Wednesday, July 27, 2011


This story first appeared on
A popular family of real-estate funds that has raised billions of dollars from small investors over the years saw sales plunge in its latest fund in June, after a securities regulator filed a complaint against the broker that markets the funds.
The unlisted Apple REIT 10, which, like other Apple real-estate investment trusts, is sold through broker David Lerner Associates Inc., raised $26.6 million in June, according to investment-banking firm Robert A. Stanger & Co., which tracks REITs through SEC filings. That compares with $51.2 million in May and $66.1 million in April.
By contrast, Robert A. Stanger noted, nontraded REITs overall raised more money in June than in the previous month.
At the end of May, the financial industry's regulating body filed a complaint against the Lerner firm, charging that the broker was misleading investors in the way it marketed the funds. Lerner has called the complaint by the Financial Industry Regulatory Authority, or Finra, baseless.
David Lerner Associates General Counsel Joseph Pickard put the blame for the sales decline on the Finra complaint, negative press and two class-action lawsuits against Lerner. One suit filed in New Jersey charged that the firm duped investors into buying Apple REITs by misstating the business model and failing to disclose risks.
Mr. Pickard said in a statement that though these products remain a viable investment option for suitable investors, the allegations involving the Apple REITs, the negative media attention, and the actions of self-interested lawyers have undoubtedly affected sales. He also said the company will defend against the class-action suits, which he called without merit.
Since 2000, the Apple family of nontraded REITs has raised about $6.2 billion, according to Robert A. Stanger.
Finra's complaint takes particular issue with the valuations of four of the Apple REITs, which have long maintained a constant share price of $11. The securities regulator questioned why Apple's valuations of its extended-stay hotels remained the same during the financial crisis, when the extended-stay hotel industry suffered a significant, material downturn.
For the June statement, the Apple funds were listed as "not priced" instead of the previous $11 valuation. Mr. Pickard said the recent stir and hoopla in other people's minds about the Apple REIT pricing contributed to DLA's decision to change the statement format.
Earlier this month, Finra indicated it had concerns with nontraded REITs that extend beyond Lerner and Apple. Typically, these unlisted funds charge higher fees than publicly traded real-estate investment trusts and pay higher dividends.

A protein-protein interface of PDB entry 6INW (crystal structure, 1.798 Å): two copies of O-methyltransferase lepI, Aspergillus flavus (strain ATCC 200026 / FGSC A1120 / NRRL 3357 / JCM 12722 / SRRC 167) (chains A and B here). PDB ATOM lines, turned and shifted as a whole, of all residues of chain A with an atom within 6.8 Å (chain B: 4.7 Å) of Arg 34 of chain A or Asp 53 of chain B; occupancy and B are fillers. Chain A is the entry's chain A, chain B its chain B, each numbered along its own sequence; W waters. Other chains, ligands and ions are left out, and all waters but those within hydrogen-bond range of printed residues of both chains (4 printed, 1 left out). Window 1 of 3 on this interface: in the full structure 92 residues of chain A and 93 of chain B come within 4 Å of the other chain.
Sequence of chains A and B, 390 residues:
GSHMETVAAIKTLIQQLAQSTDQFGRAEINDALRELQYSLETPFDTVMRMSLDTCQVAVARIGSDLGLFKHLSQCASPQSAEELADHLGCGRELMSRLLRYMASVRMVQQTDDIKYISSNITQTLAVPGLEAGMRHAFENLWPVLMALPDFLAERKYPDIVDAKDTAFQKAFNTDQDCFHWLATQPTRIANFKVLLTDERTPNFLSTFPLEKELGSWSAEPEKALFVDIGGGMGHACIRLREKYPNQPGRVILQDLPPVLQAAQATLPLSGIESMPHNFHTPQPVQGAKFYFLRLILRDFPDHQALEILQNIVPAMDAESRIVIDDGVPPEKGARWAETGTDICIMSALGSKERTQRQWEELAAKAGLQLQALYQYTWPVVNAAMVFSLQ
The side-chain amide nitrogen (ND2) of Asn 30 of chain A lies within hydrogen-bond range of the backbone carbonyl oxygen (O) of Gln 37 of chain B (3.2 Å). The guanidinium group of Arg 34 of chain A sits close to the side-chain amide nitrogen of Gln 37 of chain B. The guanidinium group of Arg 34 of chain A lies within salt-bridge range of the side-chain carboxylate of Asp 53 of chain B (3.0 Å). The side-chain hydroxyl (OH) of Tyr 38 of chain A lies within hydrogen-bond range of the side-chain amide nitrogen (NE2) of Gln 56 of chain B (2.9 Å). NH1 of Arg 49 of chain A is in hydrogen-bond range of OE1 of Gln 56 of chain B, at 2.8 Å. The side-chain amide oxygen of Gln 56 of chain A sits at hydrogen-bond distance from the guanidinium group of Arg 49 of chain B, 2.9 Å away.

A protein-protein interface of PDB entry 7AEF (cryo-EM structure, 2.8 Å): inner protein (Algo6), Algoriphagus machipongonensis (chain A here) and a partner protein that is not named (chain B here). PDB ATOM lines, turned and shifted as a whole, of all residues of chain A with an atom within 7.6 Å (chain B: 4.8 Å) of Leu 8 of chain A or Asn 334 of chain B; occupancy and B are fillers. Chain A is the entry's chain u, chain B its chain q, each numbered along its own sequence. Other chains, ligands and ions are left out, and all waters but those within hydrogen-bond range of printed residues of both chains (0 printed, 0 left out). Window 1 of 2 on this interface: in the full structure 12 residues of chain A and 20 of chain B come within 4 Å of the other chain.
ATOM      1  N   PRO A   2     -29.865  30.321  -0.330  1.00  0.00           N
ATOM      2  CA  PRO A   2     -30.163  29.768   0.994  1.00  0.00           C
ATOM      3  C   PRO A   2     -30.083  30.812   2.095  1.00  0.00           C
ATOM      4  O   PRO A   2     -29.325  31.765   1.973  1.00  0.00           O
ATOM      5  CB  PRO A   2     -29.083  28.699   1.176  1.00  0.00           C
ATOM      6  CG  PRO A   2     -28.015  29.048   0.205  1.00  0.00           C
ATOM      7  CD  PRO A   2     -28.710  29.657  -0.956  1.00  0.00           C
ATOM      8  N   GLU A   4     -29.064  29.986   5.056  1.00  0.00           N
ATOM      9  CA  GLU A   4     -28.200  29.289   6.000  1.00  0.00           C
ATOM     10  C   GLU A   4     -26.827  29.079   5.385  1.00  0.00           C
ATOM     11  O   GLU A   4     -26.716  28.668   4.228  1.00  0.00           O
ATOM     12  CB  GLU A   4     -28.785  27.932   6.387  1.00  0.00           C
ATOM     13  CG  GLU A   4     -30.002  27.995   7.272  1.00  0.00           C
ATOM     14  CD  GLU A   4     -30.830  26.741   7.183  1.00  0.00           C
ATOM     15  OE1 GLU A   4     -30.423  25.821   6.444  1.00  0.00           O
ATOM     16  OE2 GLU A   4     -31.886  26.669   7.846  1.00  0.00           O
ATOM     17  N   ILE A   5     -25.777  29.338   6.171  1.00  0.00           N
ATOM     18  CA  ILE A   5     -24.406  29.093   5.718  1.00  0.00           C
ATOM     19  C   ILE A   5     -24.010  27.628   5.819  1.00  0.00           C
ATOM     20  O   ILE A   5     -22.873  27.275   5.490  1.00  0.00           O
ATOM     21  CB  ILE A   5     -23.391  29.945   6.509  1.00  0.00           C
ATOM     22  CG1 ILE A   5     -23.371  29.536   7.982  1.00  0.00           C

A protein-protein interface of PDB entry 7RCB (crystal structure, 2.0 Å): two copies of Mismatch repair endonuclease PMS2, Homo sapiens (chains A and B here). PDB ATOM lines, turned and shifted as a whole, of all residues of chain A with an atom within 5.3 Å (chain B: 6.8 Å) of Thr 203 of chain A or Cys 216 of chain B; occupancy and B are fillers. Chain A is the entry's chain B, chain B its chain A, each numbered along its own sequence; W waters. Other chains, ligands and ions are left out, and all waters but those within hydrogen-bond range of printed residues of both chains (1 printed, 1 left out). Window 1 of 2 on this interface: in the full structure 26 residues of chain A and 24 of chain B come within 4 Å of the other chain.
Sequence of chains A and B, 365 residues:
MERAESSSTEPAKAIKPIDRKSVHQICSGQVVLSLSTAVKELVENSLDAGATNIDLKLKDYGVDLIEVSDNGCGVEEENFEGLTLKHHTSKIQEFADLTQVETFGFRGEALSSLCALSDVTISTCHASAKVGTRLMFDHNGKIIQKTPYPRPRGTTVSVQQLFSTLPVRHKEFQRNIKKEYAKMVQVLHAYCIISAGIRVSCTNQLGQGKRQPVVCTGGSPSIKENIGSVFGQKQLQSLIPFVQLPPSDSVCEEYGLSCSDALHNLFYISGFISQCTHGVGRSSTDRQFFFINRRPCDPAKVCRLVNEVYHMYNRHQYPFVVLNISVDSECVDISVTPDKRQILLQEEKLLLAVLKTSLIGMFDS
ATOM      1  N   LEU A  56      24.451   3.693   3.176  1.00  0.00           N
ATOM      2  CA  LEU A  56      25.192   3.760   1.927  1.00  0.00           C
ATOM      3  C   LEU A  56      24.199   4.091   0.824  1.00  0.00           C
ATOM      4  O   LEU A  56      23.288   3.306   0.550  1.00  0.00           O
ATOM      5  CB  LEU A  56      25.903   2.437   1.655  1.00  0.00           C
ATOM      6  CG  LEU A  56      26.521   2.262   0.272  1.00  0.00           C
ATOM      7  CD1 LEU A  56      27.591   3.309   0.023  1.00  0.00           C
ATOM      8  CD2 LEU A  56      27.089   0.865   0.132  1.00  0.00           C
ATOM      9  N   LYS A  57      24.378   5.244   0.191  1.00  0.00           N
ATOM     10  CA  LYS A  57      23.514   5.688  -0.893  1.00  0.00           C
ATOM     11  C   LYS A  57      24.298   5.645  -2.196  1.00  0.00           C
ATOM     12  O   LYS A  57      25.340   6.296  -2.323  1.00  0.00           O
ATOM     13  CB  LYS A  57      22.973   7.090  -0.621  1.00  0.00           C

Finra is weighing new reporting rules for all nontraded REITs. Under the proposal, heavy upfront fees of about 10% would have to be reflected in valuations. And if the broker-dealer selling the nontraded REIT had reason to believe the value estimated by the REIT sponsor is inaccurate, the broker would have to remove it from its account statements.

Tuesday, July 26, 2011


Story first appeared in the Associated Press.
Stonehenge still stands in Great Britain after thousands of years. But its quirky counterpart in California's Mojave Desert appears destined for a much shorter existence.
Kim Fahey, who assembled a dozen colorful structures out of used, discarded, junked and just-plain-unwanted materials over nearly 30 years, acknowledged this week that whether his future home is in a jail cell or on a ranch just down the road, he's leaving the property the public has come to know as Phonehenge West.
The self-taught builder who constructed a 70-foot art deco tower, a barn, replicas of a 16th century Viking house and an antique railroad car among other structures, has been ordered to tear them all down because he put up each one without building permits.
He was to be sentenced Friday in Los Angeles County Superior Court on a dozen misdemeanor building code violations. He faces a maximum of a year in jail on each count, as well as substantial fines, although he could also be sentenced to probation.
As he was packing books Fahey said he is losing more interest in the place every day. He had kept most of the books in the loft area of a barn he built partly out of discarded utility poles, and which he connected to Phonehenge West's other buildings with wooden bridges resembling something out of Disneyland's Tom Sawyer's Island attraction, only more colorful.
Supporters have hailed the work as a stunning example of American folk art that should be preserved. County building officials say it is a threat to public safety and must be torn down.